In Wojo's Weapons: Winning With White (Volume 1) by Jonathan Hilton and Dean Ippolito, it is written:
Wojo's move order to reach any opening position almost always started with 1. Nf3 and then either c2-c4 or d2-d4. When asked why he didn't play 1. d4 as his first move instead, he was occasionally known to say, "I'm too lazy!"
I don't really understand why he says that.
If I am not wrong, if you want to play c4, d4, Nf3, g3, (not against everything, but against most defenses), then the difference between starting with 1. Nf3 and starting with 1. d4, is that starting with 1. Nf3 avoids all of these openings:
- The Budapest Gambit
- The Albin Countergambit
- The Benko Gambit
- The main lines of the Grunfeld (I think)
- The Benoni
- The Nimzovich Variation (Exaggerated Fianchetto) of the QID
At the price of allowing Black to play the English.
Technically starting with 1. d4 also allows White to play these three variations:
- The Samisch against the KID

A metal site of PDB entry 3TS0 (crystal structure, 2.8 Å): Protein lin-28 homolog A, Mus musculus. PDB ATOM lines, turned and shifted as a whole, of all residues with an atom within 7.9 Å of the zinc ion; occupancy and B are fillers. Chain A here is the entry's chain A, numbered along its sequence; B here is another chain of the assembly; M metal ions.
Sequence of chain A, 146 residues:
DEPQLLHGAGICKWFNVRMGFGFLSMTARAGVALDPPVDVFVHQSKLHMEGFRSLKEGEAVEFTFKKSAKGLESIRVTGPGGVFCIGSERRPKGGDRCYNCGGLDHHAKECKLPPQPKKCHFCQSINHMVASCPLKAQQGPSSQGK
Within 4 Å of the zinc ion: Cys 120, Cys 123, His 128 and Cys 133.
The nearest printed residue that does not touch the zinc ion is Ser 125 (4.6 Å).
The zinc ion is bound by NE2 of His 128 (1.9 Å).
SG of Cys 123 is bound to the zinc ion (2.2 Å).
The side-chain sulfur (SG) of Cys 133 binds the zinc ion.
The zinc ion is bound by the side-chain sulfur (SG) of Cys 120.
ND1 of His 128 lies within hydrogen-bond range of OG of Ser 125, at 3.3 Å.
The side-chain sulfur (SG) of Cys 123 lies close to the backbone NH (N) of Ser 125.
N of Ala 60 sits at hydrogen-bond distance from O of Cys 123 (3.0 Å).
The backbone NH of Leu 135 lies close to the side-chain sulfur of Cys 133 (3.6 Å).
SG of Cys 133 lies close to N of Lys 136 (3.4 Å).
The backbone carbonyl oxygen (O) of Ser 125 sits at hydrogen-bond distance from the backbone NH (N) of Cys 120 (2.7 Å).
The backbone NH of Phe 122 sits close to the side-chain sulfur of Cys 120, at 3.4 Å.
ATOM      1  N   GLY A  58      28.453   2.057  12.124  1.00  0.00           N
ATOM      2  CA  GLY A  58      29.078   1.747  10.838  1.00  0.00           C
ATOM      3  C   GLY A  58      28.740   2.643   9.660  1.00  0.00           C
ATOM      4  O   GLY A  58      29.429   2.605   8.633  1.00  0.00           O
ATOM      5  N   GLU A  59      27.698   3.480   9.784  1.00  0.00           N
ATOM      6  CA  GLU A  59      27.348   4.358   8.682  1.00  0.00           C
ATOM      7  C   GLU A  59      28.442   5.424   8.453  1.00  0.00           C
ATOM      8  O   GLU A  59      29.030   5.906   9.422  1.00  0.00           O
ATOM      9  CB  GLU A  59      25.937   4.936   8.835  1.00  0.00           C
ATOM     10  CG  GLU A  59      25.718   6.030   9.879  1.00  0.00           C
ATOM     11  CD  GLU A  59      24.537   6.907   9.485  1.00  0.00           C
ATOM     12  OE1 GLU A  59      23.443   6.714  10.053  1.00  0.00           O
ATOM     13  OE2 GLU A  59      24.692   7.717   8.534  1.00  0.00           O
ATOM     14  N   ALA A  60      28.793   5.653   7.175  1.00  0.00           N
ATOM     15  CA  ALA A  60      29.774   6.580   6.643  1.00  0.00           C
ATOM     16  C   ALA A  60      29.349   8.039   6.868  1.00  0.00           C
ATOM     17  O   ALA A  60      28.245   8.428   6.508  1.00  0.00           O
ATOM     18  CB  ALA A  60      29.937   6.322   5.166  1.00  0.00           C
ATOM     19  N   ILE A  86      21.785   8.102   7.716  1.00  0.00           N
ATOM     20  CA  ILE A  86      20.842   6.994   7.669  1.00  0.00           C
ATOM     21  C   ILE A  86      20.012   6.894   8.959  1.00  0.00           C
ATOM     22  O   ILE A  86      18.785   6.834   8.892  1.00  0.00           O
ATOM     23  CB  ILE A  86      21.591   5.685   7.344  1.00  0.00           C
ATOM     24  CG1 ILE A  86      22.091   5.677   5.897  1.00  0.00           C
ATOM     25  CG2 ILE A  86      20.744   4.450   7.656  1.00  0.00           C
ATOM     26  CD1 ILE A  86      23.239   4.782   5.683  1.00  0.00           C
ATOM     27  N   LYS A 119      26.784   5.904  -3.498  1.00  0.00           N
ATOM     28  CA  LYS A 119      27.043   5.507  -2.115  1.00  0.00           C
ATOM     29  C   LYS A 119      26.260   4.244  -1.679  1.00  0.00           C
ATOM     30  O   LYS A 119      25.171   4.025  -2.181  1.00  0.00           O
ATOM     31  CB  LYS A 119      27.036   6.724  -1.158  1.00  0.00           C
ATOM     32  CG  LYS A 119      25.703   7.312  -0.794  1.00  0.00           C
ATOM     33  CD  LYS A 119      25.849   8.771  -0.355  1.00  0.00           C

- The 4-Pawns Attack against the KID
- The Exchange Variation against the QGD
But since White is going to also play Nf3 anyway (on move 3), he is not going to play any of those variations.
So if we intend to play c4, Nf3, d4, g3, I would believe that choosing to start with 1. Nf3 is the most intelligent choice since it avoids so much openings at the (small) price of allowing Black to play the English.
But this isn't laziness. It's just cleverness, it's the wise choice to make. So I still don't understand Wojo's quote.
So what did I miss? Does starting with 1. d4 avoids other openings that 1. Nf3 allows? Are there other advantages of starting with 1. d4 ?